Author Topic: 13 Brain Facts Every Educator Should Know  (Read 174 times)

Offline Bipasha Matin

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13 Brain Facts Every Educator Should Know
« on: November 15, 2016, 02:37:28 PM »
Read on to learn interesting facts about how the brain develops, what can affect that development, and how learning is impacted.

    Read aloud. Parents and teachers who read aloud and talk often to young children are promoting brain development.
    Bilingual brains. Children who learn two languages before the age of five have a different brain structure than children who learn only one language.
    Child abuse and the brain. Studies have shown that child abuse can change the way the brain develops and can negatively affect learning.
    New neurons. Throughout life, mental activity promotes the production of new neurons in the brain.
    Handedness. Those who are left-handed or ambidextrous have a corpus collosum that is about 11% larger than those who are right-handed.
    Brain growth. The human brain continues to grow until about age 18.
    Stimulating environment. If a child is in a stimulating environment, she has a 25% greater ability to learn . Conversely, if she is in an environment with low stimulation, she has 25% less ability to learn.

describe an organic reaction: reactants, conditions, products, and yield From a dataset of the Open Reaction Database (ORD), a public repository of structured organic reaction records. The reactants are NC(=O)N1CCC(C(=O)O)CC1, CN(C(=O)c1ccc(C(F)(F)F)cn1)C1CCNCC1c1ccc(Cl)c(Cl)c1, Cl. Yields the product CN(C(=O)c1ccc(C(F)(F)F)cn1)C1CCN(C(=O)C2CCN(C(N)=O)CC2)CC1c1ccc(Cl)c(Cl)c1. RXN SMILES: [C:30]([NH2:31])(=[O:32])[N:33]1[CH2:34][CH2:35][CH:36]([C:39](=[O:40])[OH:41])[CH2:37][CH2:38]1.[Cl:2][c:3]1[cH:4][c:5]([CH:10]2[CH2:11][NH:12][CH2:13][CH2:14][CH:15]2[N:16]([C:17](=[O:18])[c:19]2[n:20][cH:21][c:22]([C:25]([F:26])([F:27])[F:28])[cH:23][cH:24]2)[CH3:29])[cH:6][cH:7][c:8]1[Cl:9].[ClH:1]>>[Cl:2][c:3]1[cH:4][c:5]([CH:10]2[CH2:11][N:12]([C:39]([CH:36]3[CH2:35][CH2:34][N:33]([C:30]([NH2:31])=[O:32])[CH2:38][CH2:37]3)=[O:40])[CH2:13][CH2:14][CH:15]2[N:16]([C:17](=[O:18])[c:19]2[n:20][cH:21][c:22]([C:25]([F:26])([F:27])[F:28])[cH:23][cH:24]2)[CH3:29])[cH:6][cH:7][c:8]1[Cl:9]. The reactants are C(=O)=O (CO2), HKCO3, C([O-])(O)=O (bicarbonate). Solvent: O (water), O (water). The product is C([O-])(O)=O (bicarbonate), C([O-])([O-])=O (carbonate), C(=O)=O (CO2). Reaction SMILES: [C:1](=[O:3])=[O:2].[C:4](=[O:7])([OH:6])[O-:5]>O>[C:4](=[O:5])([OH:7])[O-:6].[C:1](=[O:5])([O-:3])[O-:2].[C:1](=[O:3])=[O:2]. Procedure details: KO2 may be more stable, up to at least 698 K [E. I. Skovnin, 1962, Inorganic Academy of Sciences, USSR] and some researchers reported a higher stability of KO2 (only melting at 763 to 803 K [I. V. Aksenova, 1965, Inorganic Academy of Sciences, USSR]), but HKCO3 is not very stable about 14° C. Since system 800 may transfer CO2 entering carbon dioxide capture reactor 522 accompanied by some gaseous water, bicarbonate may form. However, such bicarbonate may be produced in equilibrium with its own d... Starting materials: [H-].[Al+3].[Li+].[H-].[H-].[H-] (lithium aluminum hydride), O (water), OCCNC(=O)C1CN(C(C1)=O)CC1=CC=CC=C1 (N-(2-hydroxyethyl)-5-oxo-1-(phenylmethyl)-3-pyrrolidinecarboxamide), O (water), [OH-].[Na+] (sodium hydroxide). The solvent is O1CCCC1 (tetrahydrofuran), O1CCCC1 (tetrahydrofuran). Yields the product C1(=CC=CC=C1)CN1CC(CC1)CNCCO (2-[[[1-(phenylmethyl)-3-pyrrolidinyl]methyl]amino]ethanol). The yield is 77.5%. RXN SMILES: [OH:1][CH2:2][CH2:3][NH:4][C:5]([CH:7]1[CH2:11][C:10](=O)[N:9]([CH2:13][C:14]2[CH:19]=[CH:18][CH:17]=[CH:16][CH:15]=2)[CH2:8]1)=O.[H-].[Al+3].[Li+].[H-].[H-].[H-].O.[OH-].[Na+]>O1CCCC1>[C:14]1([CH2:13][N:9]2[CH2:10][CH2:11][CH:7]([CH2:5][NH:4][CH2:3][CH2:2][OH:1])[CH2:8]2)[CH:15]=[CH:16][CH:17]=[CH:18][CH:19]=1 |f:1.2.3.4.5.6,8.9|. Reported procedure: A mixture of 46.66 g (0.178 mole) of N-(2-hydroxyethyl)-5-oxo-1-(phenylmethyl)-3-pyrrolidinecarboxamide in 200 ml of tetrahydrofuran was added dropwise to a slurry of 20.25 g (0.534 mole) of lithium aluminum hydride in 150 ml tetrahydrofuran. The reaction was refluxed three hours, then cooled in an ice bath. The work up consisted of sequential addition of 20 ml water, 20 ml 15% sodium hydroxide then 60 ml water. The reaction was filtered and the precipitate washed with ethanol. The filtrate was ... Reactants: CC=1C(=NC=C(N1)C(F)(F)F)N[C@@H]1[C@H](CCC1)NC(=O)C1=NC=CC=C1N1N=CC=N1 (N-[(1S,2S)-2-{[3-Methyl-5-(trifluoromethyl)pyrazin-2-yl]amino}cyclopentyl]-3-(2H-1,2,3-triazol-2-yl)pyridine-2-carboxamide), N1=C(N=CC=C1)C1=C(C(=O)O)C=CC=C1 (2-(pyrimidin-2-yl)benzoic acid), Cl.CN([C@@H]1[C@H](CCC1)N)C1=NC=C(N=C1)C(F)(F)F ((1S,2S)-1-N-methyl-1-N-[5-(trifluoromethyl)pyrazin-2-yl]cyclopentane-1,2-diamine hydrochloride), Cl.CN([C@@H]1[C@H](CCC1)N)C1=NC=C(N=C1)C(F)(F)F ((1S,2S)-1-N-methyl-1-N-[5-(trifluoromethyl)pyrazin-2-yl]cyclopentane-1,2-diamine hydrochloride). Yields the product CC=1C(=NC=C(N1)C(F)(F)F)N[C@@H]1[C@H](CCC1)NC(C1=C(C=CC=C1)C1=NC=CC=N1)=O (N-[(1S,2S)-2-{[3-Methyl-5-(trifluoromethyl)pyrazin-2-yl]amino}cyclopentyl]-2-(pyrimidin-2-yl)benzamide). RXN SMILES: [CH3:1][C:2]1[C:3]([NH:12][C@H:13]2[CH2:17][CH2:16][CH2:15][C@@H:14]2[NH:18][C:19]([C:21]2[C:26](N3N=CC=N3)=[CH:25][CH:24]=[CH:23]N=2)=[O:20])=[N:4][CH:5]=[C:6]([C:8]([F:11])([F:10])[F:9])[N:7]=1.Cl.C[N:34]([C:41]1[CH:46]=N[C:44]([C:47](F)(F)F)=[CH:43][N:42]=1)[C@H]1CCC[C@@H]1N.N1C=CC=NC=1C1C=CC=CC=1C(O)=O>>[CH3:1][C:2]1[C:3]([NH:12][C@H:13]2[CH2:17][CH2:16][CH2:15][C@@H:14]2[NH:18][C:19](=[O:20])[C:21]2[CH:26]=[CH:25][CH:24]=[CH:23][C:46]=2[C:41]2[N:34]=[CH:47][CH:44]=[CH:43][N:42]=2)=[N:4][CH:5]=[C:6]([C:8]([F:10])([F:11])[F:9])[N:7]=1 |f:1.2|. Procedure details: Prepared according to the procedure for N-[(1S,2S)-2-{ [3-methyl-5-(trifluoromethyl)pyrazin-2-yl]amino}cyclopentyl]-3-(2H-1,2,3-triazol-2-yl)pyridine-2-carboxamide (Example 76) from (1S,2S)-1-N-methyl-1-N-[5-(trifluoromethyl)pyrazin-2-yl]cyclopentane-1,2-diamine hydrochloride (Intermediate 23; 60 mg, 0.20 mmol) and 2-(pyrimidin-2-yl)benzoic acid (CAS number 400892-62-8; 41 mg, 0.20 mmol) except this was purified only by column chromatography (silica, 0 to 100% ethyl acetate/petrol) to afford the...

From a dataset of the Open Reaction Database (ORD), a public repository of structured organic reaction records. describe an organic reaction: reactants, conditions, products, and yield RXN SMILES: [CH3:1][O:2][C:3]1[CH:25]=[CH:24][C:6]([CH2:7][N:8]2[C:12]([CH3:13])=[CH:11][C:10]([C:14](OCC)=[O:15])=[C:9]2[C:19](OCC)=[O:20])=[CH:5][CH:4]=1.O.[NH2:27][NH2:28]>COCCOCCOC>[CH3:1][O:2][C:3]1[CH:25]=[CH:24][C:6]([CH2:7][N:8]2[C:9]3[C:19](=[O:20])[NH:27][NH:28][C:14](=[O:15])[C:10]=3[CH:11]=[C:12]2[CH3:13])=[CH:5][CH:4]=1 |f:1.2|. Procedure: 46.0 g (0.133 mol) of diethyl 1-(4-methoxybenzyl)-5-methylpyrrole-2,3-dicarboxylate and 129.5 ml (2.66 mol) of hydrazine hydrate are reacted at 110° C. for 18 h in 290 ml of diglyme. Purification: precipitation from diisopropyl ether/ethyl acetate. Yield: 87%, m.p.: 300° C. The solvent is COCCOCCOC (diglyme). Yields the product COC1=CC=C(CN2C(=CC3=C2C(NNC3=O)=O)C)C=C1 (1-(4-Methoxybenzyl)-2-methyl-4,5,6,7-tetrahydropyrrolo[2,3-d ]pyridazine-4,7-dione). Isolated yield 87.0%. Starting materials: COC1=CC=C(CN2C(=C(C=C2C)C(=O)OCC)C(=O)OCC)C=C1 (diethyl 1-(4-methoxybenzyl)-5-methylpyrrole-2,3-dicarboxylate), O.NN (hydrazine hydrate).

Creative vs. methodical. Scientists have shown that creative thinkers’ brains work in different ways from the brains of those who think more methodically.
    Food and intelligence. One study looked at students in New York and showed that those who ate lunches that did not include artificial flavors, preservatives, and dyes did 14% better on IQ tests than the students who ate lunches with these additives.
    Boredom. Humans have an innate curiosity, but when they have a lack of stimulation, boredom sets in.
    Learning new things. A study shows that when people are learning new things, their brains change very quickly. Those learning to juggle showed change in the brain in as little as seven days.
    Music. Children who take music lessons show a considerable increase in the ability to learn.
    Reading faces. The area of the brain called the amygdala is responsible for the ability to read someone’s face for clues to how they are feeling.
Sabiha Matin Bipasha

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Department of Business Administration
Faculty of Business & Economics
Daffodil International University

Offline zaidi

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Re: 13 Brain Facts Every Educator Should Know
« Reply #1 on: November 27, 2016, 11:12:02 AM »
Thanks for sharing.

Offline yahya

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Re: 13 Brain Facts Every Educator Should Know
« Reply #2 on: November 30, 2016, 06:01:31 PM »
thank you!